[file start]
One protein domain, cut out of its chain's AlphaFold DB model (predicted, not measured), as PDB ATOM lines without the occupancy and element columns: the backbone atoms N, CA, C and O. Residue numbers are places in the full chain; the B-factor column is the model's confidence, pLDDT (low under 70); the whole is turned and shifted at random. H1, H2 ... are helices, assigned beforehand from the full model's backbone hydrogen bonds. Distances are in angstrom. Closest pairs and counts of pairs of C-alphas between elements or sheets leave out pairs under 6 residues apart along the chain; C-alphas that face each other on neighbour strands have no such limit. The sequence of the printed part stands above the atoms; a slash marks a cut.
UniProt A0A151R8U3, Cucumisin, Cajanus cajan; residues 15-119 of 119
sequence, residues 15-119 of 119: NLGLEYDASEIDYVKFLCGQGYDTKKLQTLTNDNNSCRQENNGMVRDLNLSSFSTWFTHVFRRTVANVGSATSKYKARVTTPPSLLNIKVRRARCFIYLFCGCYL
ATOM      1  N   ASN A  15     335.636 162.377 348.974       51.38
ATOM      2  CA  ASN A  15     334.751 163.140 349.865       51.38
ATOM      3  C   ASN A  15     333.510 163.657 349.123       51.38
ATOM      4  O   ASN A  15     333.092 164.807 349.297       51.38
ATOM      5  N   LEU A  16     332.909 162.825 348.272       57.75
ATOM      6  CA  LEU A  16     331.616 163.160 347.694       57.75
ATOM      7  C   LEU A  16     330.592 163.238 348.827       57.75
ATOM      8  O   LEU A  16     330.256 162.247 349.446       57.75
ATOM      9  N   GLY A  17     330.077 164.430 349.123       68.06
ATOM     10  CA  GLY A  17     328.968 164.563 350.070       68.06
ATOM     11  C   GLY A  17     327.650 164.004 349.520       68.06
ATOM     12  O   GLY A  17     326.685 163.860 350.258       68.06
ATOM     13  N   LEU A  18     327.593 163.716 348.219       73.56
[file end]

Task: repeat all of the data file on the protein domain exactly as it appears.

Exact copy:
One protein domain, cut out of its chain's AlphaFold DB model (predicted, not measured), as PDB ATOM lines without the occupancy and element columns: the backbone atoms N, CA, C and O. Residue numbers are places in the full chain; the B-factor column is the model's confidence, pLDDT (low under 70); the whole is turned and shifted at random. H1, H2 ... are helices, assigned beforehand from the full model's backbone hydrogen bonds. Distances are in angstrom. Closest pairs and counts of pairs of C-alphas between elements or sheets leave out pairs under 6 residues apart along the chain; C-alphas that face each other on neighbour strands have no such limit. The sequence of the printed part stands above the atoms; a slash marks a cut.
UniProt A0A151R8U3, Cucumisin, Cajanus cajan; residues 15-119 of 119
sequence, residues 15-119 of 119: NLGLEYDASEIDYVKFLCGQGYDTKKLQTLTNDNNSCRQENNGMVRDLNLSSFSTWFTHVFRRTVANVGSATSKYKARVTTPPSLLNIKVRRARCFIYLFCGCYL
ATOM      1  N   ASN A  15     335.636 162.377 348.974       51.38
ATOM      2  CA  ASN A  15     334.751 163.140 349.865       51.38
ATOM      3  C   ASN A  15     333.510 163.657 349.123       51.38
ATOM      4  O   ASN A  15     333.092 164.807 349.297       51.38
ATOM      5  N   LEU A  16     332.909 162.825 348.272       57.75
ATOM      6  CA  LEU A  16     331.616 163.160 347.694       57.75
ATOM      7  C   LEU A  16     330.592 163.238 348.827       57.75
ATOM      8  O   LEU A  16     330.256 162.247 349.446       57.75
ATOM      9  N   GLY A  17     330.077 164.430 349.123       68.06
ATOM     10  CA  GLY A  17     328.968 164.563 350.070       68.06
ATOM     11  C   GLY A  17     327.650 164.004 349.520       68.06
ATOM     12  O   GLY A  17     326.685 163.860 350.258       68.06
ATOM     13  N   LEU A  18     327.593 163.716 348.219       73.56